Human Subjects Protection Program (HSPP)

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Revised Human Subject Regulations: Delayed
On January 17th, 2018 the Department of Health and Human Services announced the delay of the revisions to the Federal Policy for the Protection of Human Subjects. Therefore, all current human subject protection policies and procedures will remain as they have been to date while the University evaluates the impact of the delay and considers next steps. (View Rutgers Announcement; View HHS Announcement)
NIH's Single IRB Policy for Multi-site Research
For NIH grant applications with due dates on or after January 25, 2018, and contract solicitations published on or after January 25, 2018, NIH expects that all sites participating in multi-site studies, which involve non-exempt human subjects research funded by the NIH, will use a single Institutional Review Board (sIRB) to conduct the ethical review required for the protection of human subjects. (Read More @
NIH’s New 'Certificates of Confidentiality' (CoC)
Previously, NIH provided protections through the issuance of Certificates only upon receipt and approval of an application. The NIH will now provide Certificates automatically to any NIH-funded recipients conducting research applicable to this Policy. (View NIH's Notice) (View NIH’s CoC FAQs)
New GCP Course For Social Behavioral Researchers
To assist our Social Behavioral researchers in meeting the NIH mandate for GCP training for interventional studies, we have added the following to our CITI training menu: GCP – Social and Behavioral Research Best Practices for Clinical Research. (Read More)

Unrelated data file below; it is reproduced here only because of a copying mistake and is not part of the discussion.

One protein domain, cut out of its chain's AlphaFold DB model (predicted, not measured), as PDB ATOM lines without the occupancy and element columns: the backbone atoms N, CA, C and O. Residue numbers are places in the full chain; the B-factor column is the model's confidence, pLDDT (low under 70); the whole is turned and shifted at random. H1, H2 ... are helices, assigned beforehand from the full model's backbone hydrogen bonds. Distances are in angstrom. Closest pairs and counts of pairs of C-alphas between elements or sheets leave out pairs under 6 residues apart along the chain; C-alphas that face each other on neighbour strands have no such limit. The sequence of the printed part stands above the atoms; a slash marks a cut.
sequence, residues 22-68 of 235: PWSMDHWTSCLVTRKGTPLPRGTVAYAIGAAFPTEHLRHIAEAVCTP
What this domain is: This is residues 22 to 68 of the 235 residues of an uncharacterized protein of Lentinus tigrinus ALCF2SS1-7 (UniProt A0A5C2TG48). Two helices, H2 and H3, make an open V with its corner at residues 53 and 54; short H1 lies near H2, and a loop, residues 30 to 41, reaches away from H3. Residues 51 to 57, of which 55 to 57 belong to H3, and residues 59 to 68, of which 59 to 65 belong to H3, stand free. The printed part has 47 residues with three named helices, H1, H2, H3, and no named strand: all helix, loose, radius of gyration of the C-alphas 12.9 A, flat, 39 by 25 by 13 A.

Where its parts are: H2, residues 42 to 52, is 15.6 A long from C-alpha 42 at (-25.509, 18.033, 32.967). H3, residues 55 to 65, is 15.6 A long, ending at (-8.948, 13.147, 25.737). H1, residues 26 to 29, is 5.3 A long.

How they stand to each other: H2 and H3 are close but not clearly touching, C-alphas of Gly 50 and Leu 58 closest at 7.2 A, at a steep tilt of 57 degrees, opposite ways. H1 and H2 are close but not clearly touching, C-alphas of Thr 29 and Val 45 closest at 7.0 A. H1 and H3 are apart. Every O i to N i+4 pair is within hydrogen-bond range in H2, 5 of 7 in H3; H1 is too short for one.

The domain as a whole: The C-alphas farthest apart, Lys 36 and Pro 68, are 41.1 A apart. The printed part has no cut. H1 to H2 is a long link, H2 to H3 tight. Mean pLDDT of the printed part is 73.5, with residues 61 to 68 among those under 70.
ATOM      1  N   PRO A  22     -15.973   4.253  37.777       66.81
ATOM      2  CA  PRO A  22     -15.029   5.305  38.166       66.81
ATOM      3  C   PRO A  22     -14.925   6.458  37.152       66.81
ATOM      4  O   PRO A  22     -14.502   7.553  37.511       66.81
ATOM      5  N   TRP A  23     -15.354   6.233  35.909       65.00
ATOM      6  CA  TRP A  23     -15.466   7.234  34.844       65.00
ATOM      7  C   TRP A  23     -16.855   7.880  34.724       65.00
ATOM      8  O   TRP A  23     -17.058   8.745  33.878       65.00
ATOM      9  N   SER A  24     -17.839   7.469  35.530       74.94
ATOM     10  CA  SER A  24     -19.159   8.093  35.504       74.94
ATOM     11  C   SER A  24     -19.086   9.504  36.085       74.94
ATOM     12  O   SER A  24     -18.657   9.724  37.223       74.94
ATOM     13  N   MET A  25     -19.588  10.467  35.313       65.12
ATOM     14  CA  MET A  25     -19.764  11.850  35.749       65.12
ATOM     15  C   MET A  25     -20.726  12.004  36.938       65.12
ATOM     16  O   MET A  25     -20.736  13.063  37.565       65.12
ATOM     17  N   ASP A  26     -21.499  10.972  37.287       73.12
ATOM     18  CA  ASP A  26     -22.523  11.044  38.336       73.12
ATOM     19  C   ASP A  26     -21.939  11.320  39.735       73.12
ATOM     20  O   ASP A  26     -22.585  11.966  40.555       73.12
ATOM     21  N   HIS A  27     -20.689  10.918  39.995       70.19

The mission of the Human Subjects Protection Program (HSPP) is to support the University's research enterprise by ensuring the protection of individuals who participate in research; ensuring compliance with all pertinent federal and state laws and regulations; fostering the ethical conduct of human subjects research; and providing education and other services to the University's researchers regarding regulatory requirements and best practices.
The Institutional Review Board (IRB) process is based on the rules and regulations of the Food and Drug Administration (FDA) and Department of Health and Human Services (specifically Office for Human Research Protections) which require an IRB to approve, require modifications in planned research prior to approval, or disapprove research.
The HSPP contains three Institutional Review Boards (IRBs) and a Quality Assurance and Development Unit.